After her success with Fires in the Mirror, Smith created Twilight: Los Angeles, 1992, arguably her best-known work. This play covers the Los Angeles race riots of 1992 that resulted from the acquittal of several white police officers who brutally assaulted a black man, Rodney King. As is often the case with documentary theatre, and Smith’s work particularly, the play features diverse perspectives, including those of activists in the African-American community, a white juror on the trial that led to the riots, and a Korean woman whose shop was destroyed. The play examined not only the riots themselves, but the social and cultural context surrounding them, including pre-existing tensions between African-American residents and the Los Angeles Police Department in the 1990’s.

Twilight: Los Angeles was nominated for a Tony Award and won Smith her second Drama Desk Award for Outstanding One-Person Show. In 2001, the play was turned into a film for PBS with Smith still performing each role. You can watch it in full here.

Because she does not provide personal commentary, Smith is able to illuminate and navigate racially-charged events and the complex issues surrounding them, not as an activist but as a neutral vehicle for a diverse range of voices. She also avoids telling the audience what or how to think about a particular issue or subject, allowing each individual audience member to form their own opinions through the lens of their own experience and identity. The medium of verbatim theatre also allows for a more nuanced look at these issues; by selectively choosing subjects that can speak to specific elements of an issue, theatre-makers can craft a more fully-dimensional look that goes beyond talking points or sound bites.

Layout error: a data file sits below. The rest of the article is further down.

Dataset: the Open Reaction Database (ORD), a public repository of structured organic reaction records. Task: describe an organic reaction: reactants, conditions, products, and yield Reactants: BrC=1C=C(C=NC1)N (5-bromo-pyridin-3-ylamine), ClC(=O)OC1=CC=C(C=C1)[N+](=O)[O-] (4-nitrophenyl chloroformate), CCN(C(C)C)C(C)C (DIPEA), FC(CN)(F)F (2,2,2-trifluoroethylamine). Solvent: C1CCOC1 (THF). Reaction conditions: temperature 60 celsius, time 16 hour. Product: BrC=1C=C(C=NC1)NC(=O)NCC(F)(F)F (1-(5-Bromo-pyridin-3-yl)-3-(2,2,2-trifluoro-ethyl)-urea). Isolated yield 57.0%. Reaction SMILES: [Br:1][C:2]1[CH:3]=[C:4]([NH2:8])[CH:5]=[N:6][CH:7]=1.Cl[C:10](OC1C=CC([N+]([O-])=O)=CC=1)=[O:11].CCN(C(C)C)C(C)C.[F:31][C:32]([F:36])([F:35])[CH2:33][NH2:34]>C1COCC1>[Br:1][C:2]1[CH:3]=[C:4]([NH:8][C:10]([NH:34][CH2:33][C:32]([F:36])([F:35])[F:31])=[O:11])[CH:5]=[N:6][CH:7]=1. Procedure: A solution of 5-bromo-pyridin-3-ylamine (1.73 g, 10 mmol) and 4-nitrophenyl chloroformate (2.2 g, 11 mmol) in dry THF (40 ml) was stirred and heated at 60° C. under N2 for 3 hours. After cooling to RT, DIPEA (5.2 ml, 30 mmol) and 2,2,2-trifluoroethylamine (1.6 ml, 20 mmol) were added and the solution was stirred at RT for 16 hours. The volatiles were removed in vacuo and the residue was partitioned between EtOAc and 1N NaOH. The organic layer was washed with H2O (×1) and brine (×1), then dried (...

Modern Verbatim Theatre

One of the best-known recent pieces of verbatim theatre is The Laramie Project, which premiered in 2000. The play centers on the aftermath of the murder of Matthew Shepard, an openly gay college student who was brutally murdered at age 21. The play has had multiple performances across the United States and remains popular among community theatres and with college and university theatre programs.

In 2011, screenwriter Dustin Lance Black wrote 8, a verbatim play with text pulled from transcripts and interviews from the lawsuit over a constitutional amendment banning same-sex marriage in California. The play was performed in 2012 with a cast of well-known actors, including Brad Pitt, Kevin Bacon, Martin Sheen, and Jane Lynch.

Doug Wright’s I Am My Own Wife is a one-man show based on Wright’s interviews with Charlotte von Mahlsdorf, a German transgender activist and founder of the Grunderzeit Museum. The play won the Pulitzer Prize for Drama and remains popular with community and college theatres across the country.

Verbatim theatre is a powerful tool for theatre artists to shine a light on important social issues and give everyday people a voice. By using the theatrical medium, it quite literally puts issues center stage. If you think you may want to try your hand at verbatim there, here’s a great guide to get started!